Sir John Davies refers to Spenser's Meleager, from the second book of the Faerie Queene. For two centuries Davies's philosophical investigation of the soul was one of the most frequently printed long poems in the English language, far outpacing the Faerie Queene in the number of editions. Dorothy E. Mason notes a resemblance between Davies's lines on the senses ("there she decocts, and doth the food prepare") and the House of Alma in The Faerie Queene 2.9.27ff. Spenser Allusions (1972) 66. The poem originally appeared anonymously.
Nahum Tate: "Among many others, the author of this poem merits a lasting honour; for, as he was a most eloquent lawyer, so, in the composition of this piece, we admire him for a good poet and exact philosopher. 'Tis not rhyming that makes a poet, but the true and impartial representing of virtue and vice, so as to instruct mankind in matters of greatest importance" 1697; Poetical Works of Sir John Davies (1773) iv.
Thomas Warton: "After the FAERIE QUEENE, allegory began to decline, and by degrees gave place to a species of composition in which the perplex'd subtilities of metaphysical disquisition strongly prevail'd; and which perhaps took it's rise from the taste and influence of that pacific prince, and profound scholastic James I. 'Then Una fair 'gan drop her princely mien.' See Donne's works, and Davies on the IMMORTALITY OF THE SOUL; Lord Brooke's TREATISE OF HUMAN LEARNING, &c. &c." Observations on the Faerie Queene (1754) 236 and note.
William Thompson: "This poem was published by Mr. Tate with the universal applause of the nation; and was without dispute, except Spencer's Fairy Queen, the best that was written in Queen Elizabeth's, or even King James the First's time" Poetical Works of Sir John Davies (1773) i.
Robert Southey: "Sir John Davies follows. Davenant has manifestly formed his versification upon that of this writer, and Dryden formed from both his opinion of the powers of the quatrain as an heroic measure" Quarterly Review 11 (July 1814) 487.
Thomas Campbell: "Davies carried abstract reasoning into verse with an acuteness and felicity which have seldom been equalled. He reasons, undoubtedly, with too much labour, formality, and subtlety, to afford uniform poetical pleasure. The generality of his stanzas exhibit hard arguments interwoven with the pliant materials of fancy so closely, that we may compare them to a texture of cloth and metallic threads, which is cold and stiff, while it is splendidly curious. There is this difference, however, between Davies and the commonly styled metaphysical poets, that he argues like a hard thinker, and they, for the most part, like madmen" Specimens of the British Poets (1819; 1842) lxx.
George MacDonald: "It is wonderful instance of what can be done for metaphysics in verse, and by means of imagination or poetic embodiment, generally. Argumentation cannot of course naturally belong to the region of poetry, however well it may comport itself when there naturalized; and consequently, although there are most poetic no less than profound passages in the treatise, a light scruple arises whether its constituent matter can properly be called poetry. At all events, however, certain of the more prosaic measures and stanzas lend themselves readily, and with much favour, to some of the more complex of logical necessities" England's Antiphon (1868; 1890) 105.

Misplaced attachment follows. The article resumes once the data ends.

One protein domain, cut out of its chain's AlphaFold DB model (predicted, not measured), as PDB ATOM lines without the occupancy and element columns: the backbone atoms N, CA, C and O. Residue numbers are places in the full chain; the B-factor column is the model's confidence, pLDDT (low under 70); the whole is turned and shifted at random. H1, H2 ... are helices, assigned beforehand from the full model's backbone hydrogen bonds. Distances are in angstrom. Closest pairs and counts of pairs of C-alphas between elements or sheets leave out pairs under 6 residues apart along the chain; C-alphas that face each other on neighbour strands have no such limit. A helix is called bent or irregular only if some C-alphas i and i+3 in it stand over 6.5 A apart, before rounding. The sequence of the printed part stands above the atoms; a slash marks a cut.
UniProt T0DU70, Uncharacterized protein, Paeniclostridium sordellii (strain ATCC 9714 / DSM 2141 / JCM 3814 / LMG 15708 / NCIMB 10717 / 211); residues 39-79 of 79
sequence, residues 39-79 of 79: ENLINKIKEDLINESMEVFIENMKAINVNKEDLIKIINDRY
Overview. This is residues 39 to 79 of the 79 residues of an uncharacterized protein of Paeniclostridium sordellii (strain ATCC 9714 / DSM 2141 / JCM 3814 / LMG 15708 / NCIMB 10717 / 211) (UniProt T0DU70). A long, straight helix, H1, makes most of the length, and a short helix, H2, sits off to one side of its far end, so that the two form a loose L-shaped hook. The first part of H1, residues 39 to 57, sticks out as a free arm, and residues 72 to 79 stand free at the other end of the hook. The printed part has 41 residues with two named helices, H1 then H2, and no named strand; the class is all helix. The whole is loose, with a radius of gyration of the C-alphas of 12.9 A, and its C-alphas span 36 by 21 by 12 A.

Edmund Gosse: "His extremely ingenious 'Orchestra,' a poem on dancing, has much in it that suggests the Fletchers on one side and Donne on the other, while his more celebrated magnum opus of the Nosce Teipsum is the general predecessor of all the school of metaphysical ingenuity and argumentative imagination. In Davies there is hardly a trace of those qualities which we have sought to distinguish as specially Elizabethan, and we have difficulty in obliging ourselves to remember that his poems were given to the public during the course of the sixteenth century" The Jacobean Poets (1894) 8.
Robert Krueger: "Both [Spenser and Davies] strive for smooth, melodious lines, and Davies achieves his aim throughout Nosce Teipsum. Although this similarity may be obscured by the difference in diction, it is undeniable. The archaic diction and the extensive use of alliteration and assonance give Spenser's verse richness. The plainness of Davies's diction emphasizes the smooth flow of his verse" Poems (1975) liv.
Jeanie R. Brink: "Davies may have adopted the structure of Teares of the Muses (separate speeches by each of the nine Muses) for his Epithalamion (1594-95), and Amoretti may be parodied in his 'Gullinge Sonnets' (cf. GS 4 with Am 1, 18, 30)" Spenser Encyclopedia (1990) 210.
Nor could the worlds best spirits so much erre,
If death tooke all, that they should all agree,
Before this life their honor to preferre;
For what is praise to things that nothing bee?
Againe, if by the bodies prop she stand,
If on the bodies life, her life depend,
As Meleagers on the fatall brand,
The bodies good she onely would intend.
We should not fine her halfe so brave and bold,
To leade it to the warres, and to the Seas;
To make it suffer watchings, hunger, cold,
When it might feed with plenty, rest with ease.....